Affiliation: College of Arts and Sciences, Department of Psychology and Neuroscience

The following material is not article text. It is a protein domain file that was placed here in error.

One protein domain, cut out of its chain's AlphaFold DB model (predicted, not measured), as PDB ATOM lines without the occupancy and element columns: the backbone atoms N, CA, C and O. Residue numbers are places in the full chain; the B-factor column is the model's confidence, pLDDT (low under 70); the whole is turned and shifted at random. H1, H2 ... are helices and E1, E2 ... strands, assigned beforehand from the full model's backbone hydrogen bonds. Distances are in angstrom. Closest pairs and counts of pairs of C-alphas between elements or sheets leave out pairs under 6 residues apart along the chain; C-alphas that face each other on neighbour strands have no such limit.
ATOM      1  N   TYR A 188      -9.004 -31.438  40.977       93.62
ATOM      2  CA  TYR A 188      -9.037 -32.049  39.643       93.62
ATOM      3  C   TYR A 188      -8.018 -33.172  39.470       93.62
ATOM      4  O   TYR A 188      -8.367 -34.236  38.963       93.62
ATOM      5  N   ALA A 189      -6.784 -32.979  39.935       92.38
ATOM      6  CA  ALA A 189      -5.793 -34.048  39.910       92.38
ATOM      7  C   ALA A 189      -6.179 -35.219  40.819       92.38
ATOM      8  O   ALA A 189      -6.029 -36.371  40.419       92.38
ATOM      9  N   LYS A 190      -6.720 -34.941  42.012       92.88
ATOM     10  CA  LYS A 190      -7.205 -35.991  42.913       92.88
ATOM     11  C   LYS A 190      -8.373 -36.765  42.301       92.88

Narrative transportation is a process of emotional, cognitive, and mental imagery engagement with a story, which often results in greater agreement with that story's themes (e.g., Green & Brock, 2000). Previous research (e.g., Green & Donahue, 2011) has shown that people are often unwilling or unable to resist narrative persuasion, despite a motivation to do so. The current studies directly examine different defensive strategies to resist narrative persuasion. Study 1 directed participants to adopt strategies to either attempt to remain unaffected by a narrative or to actively counterargue counter-attitudinal themes of the narrative. It found that, contrary to the hypothesis, preparing counterarguments may be more effective than attempting to remain emotionally unaffected, although neither strategy entirely eliminated persuasion. Study 2 attempted to demonstrate that people spontaneously are less transported into a story after being previously warned of the author's persuasive intent, but are more transported when warned of the topics and themes advocated by a persuasive narrative. Again, the hypotheses were not confirmed. Possible reasons for the studies' failures are discussed, as well as findings that may be useful for future research.